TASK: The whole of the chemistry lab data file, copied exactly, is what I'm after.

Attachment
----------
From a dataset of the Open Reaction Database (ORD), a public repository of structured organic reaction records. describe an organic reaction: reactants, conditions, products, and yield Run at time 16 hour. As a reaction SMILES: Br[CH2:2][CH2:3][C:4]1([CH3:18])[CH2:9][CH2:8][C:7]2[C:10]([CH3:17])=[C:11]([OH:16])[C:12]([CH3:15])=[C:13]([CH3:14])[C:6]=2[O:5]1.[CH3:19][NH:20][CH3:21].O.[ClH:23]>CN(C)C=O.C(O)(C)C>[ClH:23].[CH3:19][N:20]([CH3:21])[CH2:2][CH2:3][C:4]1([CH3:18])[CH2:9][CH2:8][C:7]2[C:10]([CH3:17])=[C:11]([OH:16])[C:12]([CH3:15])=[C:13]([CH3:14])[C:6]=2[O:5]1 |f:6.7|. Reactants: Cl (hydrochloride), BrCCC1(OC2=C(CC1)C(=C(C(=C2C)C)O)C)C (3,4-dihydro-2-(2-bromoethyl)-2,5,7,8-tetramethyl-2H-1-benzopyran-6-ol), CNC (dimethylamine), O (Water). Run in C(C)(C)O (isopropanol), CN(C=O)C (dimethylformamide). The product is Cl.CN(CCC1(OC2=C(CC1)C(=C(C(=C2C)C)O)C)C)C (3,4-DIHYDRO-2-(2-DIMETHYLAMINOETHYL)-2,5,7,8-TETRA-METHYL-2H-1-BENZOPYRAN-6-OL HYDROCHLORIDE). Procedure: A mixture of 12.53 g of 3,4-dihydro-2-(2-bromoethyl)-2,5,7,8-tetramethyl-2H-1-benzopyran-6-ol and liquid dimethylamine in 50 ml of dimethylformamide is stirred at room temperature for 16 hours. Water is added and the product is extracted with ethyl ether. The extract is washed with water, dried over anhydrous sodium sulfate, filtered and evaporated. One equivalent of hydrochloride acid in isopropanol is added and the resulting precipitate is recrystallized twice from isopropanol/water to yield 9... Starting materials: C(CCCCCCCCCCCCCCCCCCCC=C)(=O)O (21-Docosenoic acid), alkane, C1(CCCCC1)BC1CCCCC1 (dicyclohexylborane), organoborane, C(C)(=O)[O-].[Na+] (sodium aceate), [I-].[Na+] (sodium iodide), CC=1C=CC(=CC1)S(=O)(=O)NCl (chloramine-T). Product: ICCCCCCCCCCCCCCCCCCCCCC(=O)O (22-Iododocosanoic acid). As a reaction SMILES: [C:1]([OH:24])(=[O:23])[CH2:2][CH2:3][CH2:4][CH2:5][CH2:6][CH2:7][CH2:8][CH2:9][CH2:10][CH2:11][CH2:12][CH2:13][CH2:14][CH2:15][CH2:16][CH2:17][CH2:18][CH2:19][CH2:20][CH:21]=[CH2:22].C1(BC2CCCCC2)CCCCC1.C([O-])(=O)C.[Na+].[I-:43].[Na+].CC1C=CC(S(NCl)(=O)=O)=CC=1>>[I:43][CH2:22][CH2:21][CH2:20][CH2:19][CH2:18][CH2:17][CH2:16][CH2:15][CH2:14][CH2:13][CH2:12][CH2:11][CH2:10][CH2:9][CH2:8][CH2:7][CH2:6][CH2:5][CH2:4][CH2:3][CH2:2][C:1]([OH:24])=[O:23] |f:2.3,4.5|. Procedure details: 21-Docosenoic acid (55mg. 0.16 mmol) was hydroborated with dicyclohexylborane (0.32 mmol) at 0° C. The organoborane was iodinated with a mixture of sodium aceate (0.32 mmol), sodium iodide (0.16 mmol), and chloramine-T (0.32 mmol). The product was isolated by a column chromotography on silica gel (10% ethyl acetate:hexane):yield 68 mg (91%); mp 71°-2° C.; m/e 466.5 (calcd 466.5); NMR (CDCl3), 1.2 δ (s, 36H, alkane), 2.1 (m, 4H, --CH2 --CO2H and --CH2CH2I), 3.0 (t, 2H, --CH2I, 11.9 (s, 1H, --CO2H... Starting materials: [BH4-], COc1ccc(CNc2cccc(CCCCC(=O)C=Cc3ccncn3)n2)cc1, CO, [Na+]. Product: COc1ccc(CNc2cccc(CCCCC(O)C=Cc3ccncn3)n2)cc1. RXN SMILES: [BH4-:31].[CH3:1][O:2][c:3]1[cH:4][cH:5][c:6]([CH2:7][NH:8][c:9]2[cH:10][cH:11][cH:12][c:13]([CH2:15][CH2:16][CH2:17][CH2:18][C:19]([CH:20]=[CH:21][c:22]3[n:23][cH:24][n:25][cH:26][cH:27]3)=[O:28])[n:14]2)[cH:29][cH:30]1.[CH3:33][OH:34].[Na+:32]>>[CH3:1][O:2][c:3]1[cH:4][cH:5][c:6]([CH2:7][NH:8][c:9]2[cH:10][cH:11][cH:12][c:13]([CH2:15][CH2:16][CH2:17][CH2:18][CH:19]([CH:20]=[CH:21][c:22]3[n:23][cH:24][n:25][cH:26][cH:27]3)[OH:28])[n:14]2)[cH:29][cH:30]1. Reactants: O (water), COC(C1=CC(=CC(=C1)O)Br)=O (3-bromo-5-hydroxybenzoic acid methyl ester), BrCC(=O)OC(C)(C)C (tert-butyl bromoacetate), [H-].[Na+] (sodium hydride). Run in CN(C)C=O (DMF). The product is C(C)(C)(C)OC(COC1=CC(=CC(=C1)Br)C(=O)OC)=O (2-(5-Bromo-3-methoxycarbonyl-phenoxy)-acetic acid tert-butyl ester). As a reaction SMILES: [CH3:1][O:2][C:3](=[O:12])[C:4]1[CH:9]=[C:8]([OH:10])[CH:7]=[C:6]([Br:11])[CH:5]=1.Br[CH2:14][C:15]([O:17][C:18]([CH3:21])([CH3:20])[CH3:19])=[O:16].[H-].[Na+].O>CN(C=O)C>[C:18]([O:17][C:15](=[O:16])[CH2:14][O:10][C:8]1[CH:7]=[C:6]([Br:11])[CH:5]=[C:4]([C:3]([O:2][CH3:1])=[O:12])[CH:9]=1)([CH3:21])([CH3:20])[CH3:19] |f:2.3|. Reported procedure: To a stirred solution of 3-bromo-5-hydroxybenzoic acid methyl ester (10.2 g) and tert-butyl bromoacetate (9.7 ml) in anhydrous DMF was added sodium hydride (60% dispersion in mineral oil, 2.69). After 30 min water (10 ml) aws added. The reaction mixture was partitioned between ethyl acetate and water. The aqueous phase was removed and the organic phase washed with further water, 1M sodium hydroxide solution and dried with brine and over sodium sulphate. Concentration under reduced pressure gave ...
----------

From a dataset of the Open Reaction Database (ORD), a public repository of structured organic reaction records. describe an organic reaction: reactants, conditions, products, and yield Run at time 16 hour. As a reaction SMILES: Br[CH2:2][CH2:3][C:4]1([CH3:18])[CH2:9][CH2:8][C:7]2[C:10]([CH3:17])=[C:11]([OH:16])[C:12]([CH3:15])=[C:13]([CH3:14])[C:6]=2[O:5]1.[CH3:19][NH:20][CH3:21].O.[ClH:23]>CN(C)C=O.C(O)(C)C>[ClH:23].[CH3:19][N:20]([CH3:21])[CH2:2][CH2:3][C:4]1([CH3:18])[CH2:9][CH2:8][C:7]2[C:10]([CH3:17])=[C:11]([OH:16])[C:12]([CH3:15])=[C:13]([CH3:14])[C:6]=2[O:5]1 |f:6.7|. Reactants: Cl (hydrochloride), BrCCC1(OC2=C(CC1)C(=C(C(=C2C)C)O)C)C (3,4-dihydro-2-(2-bromoethyl)-2,5,7,8-tetramethyl-2H-1-benzopyran-6-ol), CNC (dimethylamine), O (Water). Run in C(C)(C)O (isopropanol), CN(C=O)C (dimethylformamide). The product is Cl.CN(CCC1(OC2=C(CC1)C(=C(C(=C2C)C)O)C)C)C (3,4-DIHYDRO-2-(2-DIMETHYLAMINOETHYL)-2,5,7,8-TETRA-METHYL-2H-1-BENZOPYRAN-6-OL HYDROCHLORIDE). Procedure: A mixture of 12.53 g of 3,4-dihydro-2-(2-bromoethyl)-2,5,7,8-tetramethyl-2H-1-benzopyran-6-ol and liquid dimethylamine in 50 ml of dimethylformamide is stirred at room temperature for 16 hours. Water is added and the product is extracted with ethyl ether. The extract is washed with water, dried over anhydrous sodium sulfate, filtered and evaporated. One equivalent of hydrochloride acid in isopropanol is added and the resulting precipitate is recrystallized twice from isopropanol/water to yield 9... Starting materials: C(CCCCCCCCCCCCCCCCCCCC=C)(=O)O (21-Docosenoic acid), alkane, C1(CCCCC1)BC1CCCCC1 (dicyclohexylborane), organoborane, C(C)(=O)[O-].[Na+] (sodium aceate), [I-].[Na+] (sodium iodide), CC=1C=CC(=CC1)S(=O)(=O)NCl (chloramine-T). Product: ICCCCCCCCCCCCCCCCCCCCCC(=O)O (22-Iododocosanoic acid). As a reaction SMILES: [C:1]([OH:24])(=[O:23])[CH2:2][CH2:3][CH2:4][CH2:5][CH2:6][CH2:7][CH2:8][CH2:9][CH2:10][CH2:11][CH2:12][CH2:13][CH2:14][CH2:15][CH2:16][CH2:17][CH2:18][CH2:19][CH2:20][CH:21]=[CH2:22].C1(BC2CCCCC2)CCCCC1.C([O-])(=O)C.[Na+].[I-:43].[Na+].CC1C=CC(S(NCl)(=O)=O)=CC=1>>[I:43][CH2:22][CH2:21][CH2:20][CH2:19][CH2:18][CH2:17][CH2:16][CH2:15][CH2:14][CH2:13][CH2:12][CH2:11][CH2:10][CH2:9][CH2:8][CH2:7][CH2:6][CH2:5][CH2:4][CH2:3][CH2:2][C:1]([OH:24])=[O:23] |f:2.3,4.5|. Procedure details: 21-Docosenoic acid (55mg. 0.16 mmol) was hydroborated with dicyclohexylborane (0.32 mmol) at 0° C. The organoborane was iodinated with a mixture of sodium aceate (0.32 mmol), sodium iodide (0.16 mmol), and chloramine-T (0.32 mmol). The product was isolated by a column chromotography on silica gel (10% ethyl acetate:hexane):yield 68 mg (91%); mp 71°-2° C.; m/e 466.5 (calcd 466.5); NMR (CDCl3), 1.2 δ (s, 36H, alkane), 2.1 (m, 4H, --CH2 --CO2H and --CH2CH2I), 3.0 (t, 2H, --CH2I, 11.9 (s, 1H, --CO2H... Starting materials: [BH4-], COc1ccc(CNc2cccc(CCCCC(=O)C=Cc3ccncn3)n2)cc1, CO, [Na+]. Product: COc1ccc(CNc2cccc(CCCCC(O)C=Cc3ccncn3)n2)cc1. RXN SMILES: [BH4-:31].[CH3:1][O:2][c:3]1[cH:4][cH:5][c:6]([CH2:7][NH:8][c:9]2[cH:10][cH:11][cH:12][c:13]([CH2:15][CH2:16][CH2:17][CH2:18][C:19]([CH:20]=[CH:21][c:22]3[n:23][cH:24][n:25][cH:26][cH:27]3)=[O:28])[n:14]2)[cH:29][cH:30]1.[CH3:33][OH:34].[Na+:32]>>[CH3:1][O:2][c:3]1[cH:4][cH:5][c:6]([CH2:7][NH:8][c:9]2[cH:10][cH:11][cH:12][c:13]([CH2:15][CH2:16][CH2:17][CH2:18][CH:19]([CH:20]=[CH:21][c:22]3[n:23][cH:24][n:25][cH:26][cH:27]3)[OH:28])[n:14]2)[cH:29][cH:30]1. Reactants: O (water), COC(C1=CC(=CC(=C1)O)Br)=O (3-bromo-5-hydroxybenzoic acid methyl ester), BrCC(=O)OC(C)(C)C (tert-butyl bromoacetate), [H-].[Na+] (sodium hydride). Run in CN(C)C=O (DMF). The product is C(C)(C)(C)OC(COC1=CC(=CC(=C1)Br)C(=O)OC)=O (2-(5-Bromo-3-methoxycarbonyl-phenoxy)-acetic acid tert-butyl ester). As a reaction SMILES: [CH3:1][O:2][C:3](=[O:12])[C:4]1[CH:9]=[C:8]([OH:10])[CH:7]=[C:6]([Br:11])[CH:5]=1.Br[CH2:14][C:15]([O:17][C:18]([CH3:21])([CH3:20])[CH3:19])=[O:16].[H-].[Na+].O>CN(C=O)C>[C:18]([O:17][C:15](=[O:16])[CH2:14][O:10][C:8]1[CH:7]=[C:6]([Br:11])[CH:5]=[C:4]([C:3]([O:2][CH3:1])=[O:12])[CH:9]=1)([CH3:21])([CH3:20])[CH3:19] |f:2.3|. Reported procedure: To a stirred solution of 3-bromo-5-hydroxybenzoic acid methyl ester (10.2 g) and tert-butyl bromoacetate (9.7 ml) in anhydrous DMF was added sodium hydride (60% dispersion in mineral oil, 2.69). After 30 min water (10 ml) aws added. The reaction mixture was partitioned between ethyl acetate and water. The aqueous phase was removed and the organic phase washed with further water, 1M sodium hydroxide solution and dried with brine and over sodium sulphate. Concentration under reduced pressure gave ...